At a candidates forum in the ballroom of the Four Seasons Hotel, Ben Hall is eager to introduce himself.
"And now ... and now we have Benjamin Hall."
"Good afternoon, everyone. My name is Ben Hall."
At a trim 6'3", Hall towers over the other candidates as he pitches his ideas to the audience.
But his challenge is to do more than simply cut an impressive figure. He has to convince voters that he's a better choice than the woman who has been running the city already for four years.
"I'm not running against anyone for the office of mayor. I'm running for the position. And by doing so, what we're simply saying to the voter is that you have a choice."
If Hall sounds a bit rehearsed, it may be because he's been through nearly a dozen of these forums in the past two weeks.
After this forum ended, we sat at a nearby table for an interview. One on one, he's more jocular and relaxed, though still on message.
"So I'm stepping forward to tell the voters here are different ways forward. You can choose to stay on this path, or you can choose an alternative."
Hall says there's no allure for him in the title of mayor or the power that comes with the job. He says he's running because he's worried about the financial future of Houston.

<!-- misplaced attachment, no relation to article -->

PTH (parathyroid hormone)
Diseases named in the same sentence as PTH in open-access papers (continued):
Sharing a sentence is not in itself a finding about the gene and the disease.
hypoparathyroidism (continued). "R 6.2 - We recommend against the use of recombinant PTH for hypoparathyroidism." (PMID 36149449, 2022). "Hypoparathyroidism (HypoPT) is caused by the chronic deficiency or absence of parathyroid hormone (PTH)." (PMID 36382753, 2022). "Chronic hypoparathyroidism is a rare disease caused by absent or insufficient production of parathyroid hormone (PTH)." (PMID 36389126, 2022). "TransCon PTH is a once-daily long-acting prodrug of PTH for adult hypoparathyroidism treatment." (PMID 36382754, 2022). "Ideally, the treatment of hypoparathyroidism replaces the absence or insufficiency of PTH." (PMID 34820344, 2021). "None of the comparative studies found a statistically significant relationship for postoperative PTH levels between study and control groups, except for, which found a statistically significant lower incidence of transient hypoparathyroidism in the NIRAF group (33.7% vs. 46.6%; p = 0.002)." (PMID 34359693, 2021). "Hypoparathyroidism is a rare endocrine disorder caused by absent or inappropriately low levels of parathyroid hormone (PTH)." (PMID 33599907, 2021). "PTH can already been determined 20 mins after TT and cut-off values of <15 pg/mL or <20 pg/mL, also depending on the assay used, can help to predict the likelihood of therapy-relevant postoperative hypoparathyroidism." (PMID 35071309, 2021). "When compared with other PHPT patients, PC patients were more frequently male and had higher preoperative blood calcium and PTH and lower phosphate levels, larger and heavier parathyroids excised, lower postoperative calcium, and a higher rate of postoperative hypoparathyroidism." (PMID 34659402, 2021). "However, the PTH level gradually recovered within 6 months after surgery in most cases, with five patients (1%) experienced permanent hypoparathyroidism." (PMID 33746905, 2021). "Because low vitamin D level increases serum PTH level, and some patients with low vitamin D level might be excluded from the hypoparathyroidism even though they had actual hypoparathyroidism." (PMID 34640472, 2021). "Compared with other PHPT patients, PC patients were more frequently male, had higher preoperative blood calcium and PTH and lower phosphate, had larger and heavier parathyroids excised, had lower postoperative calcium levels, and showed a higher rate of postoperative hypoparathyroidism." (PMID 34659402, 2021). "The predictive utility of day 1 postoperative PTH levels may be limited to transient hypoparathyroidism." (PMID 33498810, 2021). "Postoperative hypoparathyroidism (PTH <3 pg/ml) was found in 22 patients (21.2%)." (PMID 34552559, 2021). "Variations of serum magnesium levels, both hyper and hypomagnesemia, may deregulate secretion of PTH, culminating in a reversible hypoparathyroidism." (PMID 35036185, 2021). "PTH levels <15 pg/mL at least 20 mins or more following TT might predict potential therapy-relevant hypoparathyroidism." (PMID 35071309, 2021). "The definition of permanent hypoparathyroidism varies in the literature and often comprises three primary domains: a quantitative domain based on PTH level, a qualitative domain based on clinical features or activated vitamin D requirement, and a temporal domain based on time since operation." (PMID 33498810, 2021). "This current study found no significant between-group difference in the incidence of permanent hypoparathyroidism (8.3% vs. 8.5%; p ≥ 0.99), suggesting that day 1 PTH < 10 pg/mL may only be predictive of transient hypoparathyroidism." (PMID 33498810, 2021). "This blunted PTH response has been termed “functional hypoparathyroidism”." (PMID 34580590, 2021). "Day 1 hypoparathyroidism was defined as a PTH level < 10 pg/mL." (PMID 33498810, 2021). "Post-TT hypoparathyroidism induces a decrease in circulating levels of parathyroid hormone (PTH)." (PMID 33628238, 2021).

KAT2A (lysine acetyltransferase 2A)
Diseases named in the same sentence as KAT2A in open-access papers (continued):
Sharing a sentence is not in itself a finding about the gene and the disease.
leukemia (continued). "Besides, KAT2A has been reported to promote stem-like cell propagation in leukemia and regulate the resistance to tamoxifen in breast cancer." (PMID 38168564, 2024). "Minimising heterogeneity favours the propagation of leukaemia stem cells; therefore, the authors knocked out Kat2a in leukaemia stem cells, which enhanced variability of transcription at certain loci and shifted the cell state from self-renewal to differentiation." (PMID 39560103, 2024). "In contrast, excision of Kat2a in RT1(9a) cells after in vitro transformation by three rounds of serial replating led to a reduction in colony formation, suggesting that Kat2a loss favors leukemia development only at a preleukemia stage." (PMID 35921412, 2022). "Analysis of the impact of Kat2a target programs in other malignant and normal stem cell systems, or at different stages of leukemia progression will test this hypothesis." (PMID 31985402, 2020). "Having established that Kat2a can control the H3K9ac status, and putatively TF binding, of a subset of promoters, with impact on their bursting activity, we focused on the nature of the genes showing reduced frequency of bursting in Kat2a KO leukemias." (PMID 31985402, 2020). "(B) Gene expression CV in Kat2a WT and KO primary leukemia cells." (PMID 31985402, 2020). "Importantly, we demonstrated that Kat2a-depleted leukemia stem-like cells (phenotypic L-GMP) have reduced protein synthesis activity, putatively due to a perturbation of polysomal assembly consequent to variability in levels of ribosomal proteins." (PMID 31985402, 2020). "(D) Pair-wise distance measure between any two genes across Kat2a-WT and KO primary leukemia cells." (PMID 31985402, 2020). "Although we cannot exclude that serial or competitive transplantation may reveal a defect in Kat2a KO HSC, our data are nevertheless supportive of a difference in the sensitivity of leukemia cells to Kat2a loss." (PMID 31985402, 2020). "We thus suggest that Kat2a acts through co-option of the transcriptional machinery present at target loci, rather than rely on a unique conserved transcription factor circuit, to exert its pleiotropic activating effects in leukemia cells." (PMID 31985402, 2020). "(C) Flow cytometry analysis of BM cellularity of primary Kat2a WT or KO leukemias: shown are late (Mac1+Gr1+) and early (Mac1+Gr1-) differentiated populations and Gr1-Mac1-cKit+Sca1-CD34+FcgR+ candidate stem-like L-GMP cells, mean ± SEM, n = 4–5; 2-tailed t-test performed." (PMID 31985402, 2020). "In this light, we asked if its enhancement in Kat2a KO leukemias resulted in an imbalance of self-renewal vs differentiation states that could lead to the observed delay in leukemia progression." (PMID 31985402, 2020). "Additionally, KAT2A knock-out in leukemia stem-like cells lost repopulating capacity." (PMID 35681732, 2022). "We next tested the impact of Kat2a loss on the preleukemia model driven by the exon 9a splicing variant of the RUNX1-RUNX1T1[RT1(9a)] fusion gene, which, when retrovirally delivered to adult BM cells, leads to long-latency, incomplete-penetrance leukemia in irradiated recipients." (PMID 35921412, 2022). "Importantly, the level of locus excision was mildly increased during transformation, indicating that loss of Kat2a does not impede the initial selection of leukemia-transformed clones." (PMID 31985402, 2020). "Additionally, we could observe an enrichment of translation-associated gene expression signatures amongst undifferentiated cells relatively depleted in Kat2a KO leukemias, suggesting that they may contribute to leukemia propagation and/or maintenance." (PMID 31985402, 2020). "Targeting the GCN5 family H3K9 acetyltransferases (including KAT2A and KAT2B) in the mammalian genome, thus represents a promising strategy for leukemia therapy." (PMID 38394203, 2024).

"We have chronic difficulties that are under the water, as it were in the Titanic. You everybody wasn't looking underneath the water, they were looking at the wonderful dining rooms and ballrooms and so on. But under the water were jagged edges of icebergs and we have some chronic economic icebergs."
Hall mentions the city's $3 billion in unfunded pension obligations, and a potential budget shortfall next year of more than $80 million. He says Mayor Parker's policies do nothing to address these issues.
He also mentions his late taxes.
"I fired both the bookkeeper and the accounting firm. But I have to take the blame. And the blame is I hired incompetent folks, but I don't take the blame that I didn't want to pay my taxes."
Hall says his late tax payments are just a distraction dusted up by Parker's campaign to draw attention away from the fact that she's already had 16 years in elected office with, as he puts it, no legacy to show for it.
He says his run for mayor is about wanting to lead a beautiful city to a brighter future.